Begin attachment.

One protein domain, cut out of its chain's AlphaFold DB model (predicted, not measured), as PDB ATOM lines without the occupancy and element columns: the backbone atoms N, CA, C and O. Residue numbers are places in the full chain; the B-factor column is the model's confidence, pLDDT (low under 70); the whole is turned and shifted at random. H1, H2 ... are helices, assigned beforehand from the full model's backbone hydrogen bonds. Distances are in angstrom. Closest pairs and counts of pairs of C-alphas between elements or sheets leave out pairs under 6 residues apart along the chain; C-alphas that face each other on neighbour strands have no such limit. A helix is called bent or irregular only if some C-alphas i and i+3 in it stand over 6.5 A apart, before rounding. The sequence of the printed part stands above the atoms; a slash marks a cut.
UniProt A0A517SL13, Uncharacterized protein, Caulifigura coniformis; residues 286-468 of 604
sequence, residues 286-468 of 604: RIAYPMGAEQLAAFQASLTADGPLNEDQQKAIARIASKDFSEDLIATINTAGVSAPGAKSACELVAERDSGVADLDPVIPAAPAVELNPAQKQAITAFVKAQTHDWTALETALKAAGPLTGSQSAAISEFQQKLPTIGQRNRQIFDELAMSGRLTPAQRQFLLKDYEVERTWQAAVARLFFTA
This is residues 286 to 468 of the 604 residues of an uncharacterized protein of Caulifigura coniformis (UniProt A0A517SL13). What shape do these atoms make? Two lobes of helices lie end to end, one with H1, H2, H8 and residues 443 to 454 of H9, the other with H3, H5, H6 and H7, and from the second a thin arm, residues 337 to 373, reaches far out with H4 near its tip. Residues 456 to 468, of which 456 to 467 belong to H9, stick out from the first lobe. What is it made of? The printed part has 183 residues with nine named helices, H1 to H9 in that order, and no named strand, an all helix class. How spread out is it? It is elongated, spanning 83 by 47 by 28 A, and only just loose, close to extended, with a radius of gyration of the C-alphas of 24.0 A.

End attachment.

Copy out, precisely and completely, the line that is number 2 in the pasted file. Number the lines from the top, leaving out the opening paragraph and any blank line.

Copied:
sequence, residues 286-468 of 604: RIAYPMGAEQLAAFQASLTADGPLNEDQQKAIARIASKDFSEDLIATINTAGVSAPGAKSACELVAERDSGVADLDPVIPAAPAVELNPAQKQAITAFVKAQTHDWTALETALKAAGPLTGSQSAAISEFQQKLPTIGQRNRQIFDELAMSGRLTPAQRQFLLKDYEVERTWQAAVARLFFTA